I'd argue that it is user experience rather than distribution speed that is the main thing preventing on demand TV reaching mass appeal. 99% of the population are happy with the big screen in the corner of the room, even if the little one on their lap gives them access to far more content. Once the content can easily move between the two, then we start to see a fully on demand viewing experience available back on the TV screen. I had expected that the hardware that will deliver this will become available (probably iTunes/Apple TV based) and have appeal outside of early adopters once Kangaroo made huge great piles of back catalogue and nostalgia available, and marketed it heavily (using iPlayer as a benchmark for my future guessing).
The obvious problem with mass take-up of on demand is that it takes away the role of TV as a conversation starter - the water cooler moment. This won't happen overnight, but it will slowly eat away at the central role that TV plays in the national psyche. Which is ironic, when brands that have historically relied on TV for advertising are starting to realise that communication might actually be a two-way process.
Gamers on the other hand have been able to converse via the TV set for years, since the launch of XBox Live in 2002. Over 60% of US owners pay the annual subscription for the service. So it is no surprise that the next release is rumoured to include a much wider range of social recommendation tools, for a range of gaming and entertainment content.
And this type of social feature is starting to make its way into the next generation of entertainment hubs - Boxee is a downloadable app that organises all the content on a PC or streamed live from the likes of Hulu. It is designed on the basis that it will be viewed on a big screen and operated via remote, and it has social recommendation at its heart - it can't actually share content with friends, but can recommend. You would expect that the next move from here is along the lines of CBS's ideas about individual groups of friends all being able to start off viewing simultaneously and comment over the TV screen.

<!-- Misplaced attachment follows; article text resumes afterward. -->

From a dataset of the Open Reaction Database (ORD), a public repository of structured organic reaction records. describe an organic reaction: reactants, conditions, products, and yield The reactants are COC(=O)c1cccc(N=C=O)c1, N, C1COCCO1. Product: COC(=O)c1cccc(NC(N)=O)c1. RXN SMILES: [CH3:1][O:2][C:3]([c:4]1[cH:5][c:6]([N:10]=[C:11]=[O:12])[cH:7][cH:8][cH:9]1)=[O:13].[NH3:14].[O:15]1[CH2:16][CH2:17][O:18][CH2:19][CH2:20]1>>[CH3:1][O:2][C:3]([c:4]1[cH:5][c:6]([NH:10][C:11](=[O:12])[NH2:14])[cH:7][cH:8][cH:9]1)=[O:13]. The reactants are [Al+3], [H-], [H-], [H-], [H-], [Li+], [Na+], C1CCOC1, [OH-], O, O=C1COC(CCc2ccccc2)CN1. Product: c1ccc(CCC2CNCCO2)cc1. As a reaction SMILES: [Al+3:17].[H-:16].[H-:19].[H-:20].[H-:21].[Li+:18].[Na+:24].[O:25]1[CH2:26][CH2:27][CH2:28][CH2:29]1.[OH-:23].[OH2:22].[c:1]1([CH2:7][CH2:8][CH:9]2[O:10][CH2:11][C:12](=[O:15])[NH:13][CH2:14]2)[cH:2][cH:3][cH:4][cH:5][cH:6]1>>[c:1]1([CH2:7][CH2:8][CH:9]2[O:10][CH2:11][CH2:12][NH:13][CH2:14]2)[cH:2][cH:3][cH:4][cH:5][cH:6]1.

This begs the question of whether the big social networks are missing a trick - surely Facebook TV would be a viable option? Again, it depends on having the infrastructure to deliver content to the TV screen (both the broadband distribution and the hardware in the home), but television is inherently social so the readymade friend network and app environment would give this type of application a distinct advantage.
The real trick being really missed though is gaming devices. The social element is already built in, and they already bridge the gap between laptop and TV, and there will be a huge gap in the market in the UK around Kangaroo launch time. 6 months on from Hulu launching in the US the hardware manufacturers are still chasing their tails.
Could XBox or Playstation running Kangaroo on a Facebook app be coming to a living room near you?